Remember, utilise your strengths in different ways; they are, after all, transferable skills.
6. Do Something! A Sure-Fire Way On How To Stop Making Excuses
I'm going to be brutal here, but do something!
In the end, you have to act. Making excuses about being tired or not having enough time isn’t going to cut it.
If something is important to you, fatigue doesn’t matter. Although if fatigue is a real problem, make sure you get enough rest.
You’ll make the time (like you did when you binge-watched an entire series on Netflix). There are also a number of other common procrastination habits and you might find the article discovering what they are and how to overcome them by clicking here.
The key is to take the first step. I can guarantee that you’ll be in a position to know how to stop making excuses when you take that first easy step. The following steps will come much easier once you’re already in motion.
To help you implement the techniques from this article and learn how to stop making excuses, here are some recommended next steps.
How To Stop Making Excuses When You Worry That You're Not Good Enough
Identify who you are comparing yourself to. Make it specific. It's hard to compete when your opponent is generic.
Look back on your life and make a note of any significant events.
- What did you learn from each event?
- With hindsight, what would you now do differently?
- How can you apply this insight into your life now?
When we learn, we develop new skills. List out the skills you have. If you struggle to find them yourself, ask trusted friends or colleagues.
How To Stop Making Excuses When You're Afraid Of What Might Happen
Grab a piece of paper and draw a two line down the page so you end up with three columns. Put the following headers in each one of the columns:
- Column 1 - Fear
- Column 2 - What Could I Do?
- Column 3 - Action
In the first column write down all the things you fear might happen. Give yourself 10 minutes and focus on this exercise. Write down everything that comes to mind regardless of whether you think it's silly or not. If it's a fear that you have, then it's certainly not silly!
Then when you have your list, in the second column write down what you could do about it. Let's take an example of a fear due to not knowing how to do something. So in the first column you could write: don't know what I'm doing. In the second column you could write ask someone who knows.
Answer all your fears going down the list.
Now you have a list of fears and some solutions to help reduce the fear. The next step is to take action.
In the third column write down the first small step you could take to move yourself forward.
Back to our example:
I don't know how to do it
What Could I Do?
set a date for when you will speak to a specific person
How To Stop Making Excuses Because You Think Others Are Holding You Back
If you believe someone is holding you back from achieving your big goal, write down on a sheet of paper all the ways you believe this to be true.
- Ask yourself, have they actually said that?
- Why did they give you that impression? (could be body language)
- It's a family thing!
Okay, now this is a brave step. You are going to have a conversation with the person you believe is holding you back. Base your conversation on how you feel and don't make accusations. Say something like, I feel you don't want me to do (insert whatever it is you think they don't want you to do). Is my understanding of the situation correct? If it is, I'd like to understand why you think that way.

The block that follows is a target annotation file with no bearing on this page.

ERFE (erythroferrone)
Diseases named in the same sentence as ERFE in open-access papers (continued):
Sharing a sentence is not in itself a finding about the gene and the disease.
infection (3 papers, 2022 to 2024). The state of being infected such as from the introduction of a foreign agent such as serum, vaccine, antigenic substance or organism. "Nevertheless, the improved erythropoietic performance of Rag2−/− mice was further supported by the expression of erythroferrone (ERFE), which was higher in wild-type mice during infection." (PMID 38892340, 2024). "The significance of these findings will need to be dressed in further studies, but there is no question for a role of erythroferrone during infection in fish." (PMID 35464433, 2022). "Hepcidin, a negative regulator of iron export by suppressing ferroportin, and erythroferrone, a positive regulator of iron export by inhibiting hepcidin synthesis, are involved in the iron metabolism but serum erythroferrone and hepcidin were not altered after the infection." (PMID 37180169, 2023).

Most of the time we believe something because we interpret it as the way we would respond. But not everybody responds in the same way and their behaviour could be as a result of something completely different.
How To Stop Making Excuses Because You Feel Overwhelmed
Again, grab a piece of paper or open a new document on your PC. At the top of the page write down your big goal. Then spend 20 minutes writing down a list of everything that you can think of connected to how you can achieve it.
At the end of 20 minutes review what you have written. Beside each item write down a general category it falls into. For example admin, calls to make, and so on.
Once you've grouped like things together you can schedule specific time to get them done. I'm always amazed at how much I can achieve when I put a bucket together of similar items.
You could go a stage further and add in how much energy it would take to complete the task giving a grade of 1 to 4. 1 = less effort and 4 = huge effort.
Once you have your list, you can then look to prioritise it. But remember, you can only do one thing at a time. So ask yourself the question: If I was to do just one thing today that would move me forward and feel that I've made a breakthrough, what would it be?
How To Stop Making Excuses Because You Only See The Downside
Misery loves company. It's time to focus on the good things and this means looking at what you are good at.
Make a list of all your strengths - nothing gives us a boost more than realising that there are things that we can do. If you don't know what your strengths are or finding it difficult to list them, enrol the help of a friend or two. Sometimes we are blind to what we are good at because we take it for granted. What you might see as ordinary may be extraordinary to someone else.
How To Stop Making Excuses Because You Feel Stuck
Do something. Review the recommendations above and choose one to do right now. Don't stop and think about it. Read them through again and make a choice. Then grab a pen and paper and get to work!
By using these techniques, you’ll find you no longer need excuses. You’re probably feeling kind of eager to get to work about now. This is a good thing! So dust off those Big Goals because good things are about to start happening!